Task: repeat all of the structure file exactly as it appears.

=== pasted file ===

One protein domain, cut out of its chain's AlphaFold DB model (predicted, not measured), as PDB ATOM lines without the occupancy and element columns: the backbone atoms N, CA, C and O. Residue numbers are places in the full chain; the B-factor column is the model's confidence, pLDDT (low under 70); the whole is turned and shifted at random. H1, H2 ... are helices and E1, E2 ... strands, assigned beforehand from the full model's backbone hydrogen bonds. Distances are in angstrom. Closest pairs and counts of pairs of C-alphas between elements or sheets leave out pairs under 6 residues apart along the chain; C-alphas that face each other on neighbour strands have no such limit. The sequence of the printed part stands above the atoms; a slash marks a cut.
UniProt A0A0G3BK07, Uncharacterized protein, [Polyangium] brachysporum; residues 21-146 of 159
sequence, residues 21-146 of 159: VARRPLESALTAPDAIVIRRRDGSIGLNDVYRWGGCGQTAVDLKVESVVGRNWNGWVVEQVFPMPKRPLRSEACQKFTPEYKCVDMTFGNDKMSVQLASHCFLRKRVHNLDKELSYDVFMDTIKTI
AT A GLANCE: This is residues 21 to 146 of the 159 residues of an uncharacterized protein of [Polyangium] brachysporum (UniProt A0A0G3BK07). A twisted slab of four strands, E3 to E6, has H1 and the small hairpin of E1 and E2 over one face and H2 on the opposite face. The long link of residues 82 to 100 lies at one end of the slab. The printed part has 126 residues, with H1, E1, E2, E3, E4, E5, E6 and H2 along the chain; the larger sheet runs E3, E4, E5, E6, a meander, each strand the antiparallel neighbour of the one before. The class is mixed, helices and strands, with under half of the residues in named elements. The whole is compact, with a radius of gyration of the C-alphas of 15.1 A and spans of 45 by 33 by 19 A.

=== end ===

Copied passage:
One protein domain, cut out of its chain's AlphaFold DB model (predicted, not measured), as PDB ATOM lines without the occupancy and element columns: the backbone atoms N, CA, C and O. Residue numbers are places in the full chain; the B-factor column is the model's confidence, pLDDT (low under 70); the whole is turned and shifted at random. H1, H2 ... are helices and E1, E2 ... strands, assigned beforehand from the full model's backbone hydrogen bonds. Distances are in angstrom. Closest pairs and counts of pairs of C-alphas between elements or sheets leave out pairs under 6 residues apart along the chain; C-alphas that face each other on neighbour strands have no such limit. The sequence of the printed part stands above the atoms; a slash marks a cut.
UniProt A0A0G3BK07, Uncharacterized protein, [Polyangium] brachysporum; residues 21-146 of 159
sequence, residues 21-146 of 159: VARRPLESALTAPDAIVIRRRDGSIGLNDVYRWGGCGQTAVDLKVESVVGRNWNGWVVEQVFPMPKRPLRSEACQKFTPEYKCVDMTFGNDKMSVQLASHCFLRKRVHNLDKELSYDVFMDTIKTI
AT A GLANCE: This is residues 21 to 146 of the 159 residues of an uncharacterized protein of [Polyangium] brachysporum (UniProt A0A0G3BK07). A twisted slab of four strands, E3 to E6, has H1 and the small hairpin of E1 and E2 over one face and H2 on the opposite face. The long link of residues 82 to 100 lies at one end of the slab. The printed part has 126 residues, with H1, E1, E2, E3, E4, E5, E6 and H2 along the chain; the larger sheet runs E3, E4, E5, E6, a meander, each strand the antiparallel neighbour of the one before. The class is mixed, helices and strands, with under half of the residues in named elements. The whole is compact, with a radius of gyration of the C-alphas of 15.1 A and spans of 45 by 33 by 19 A.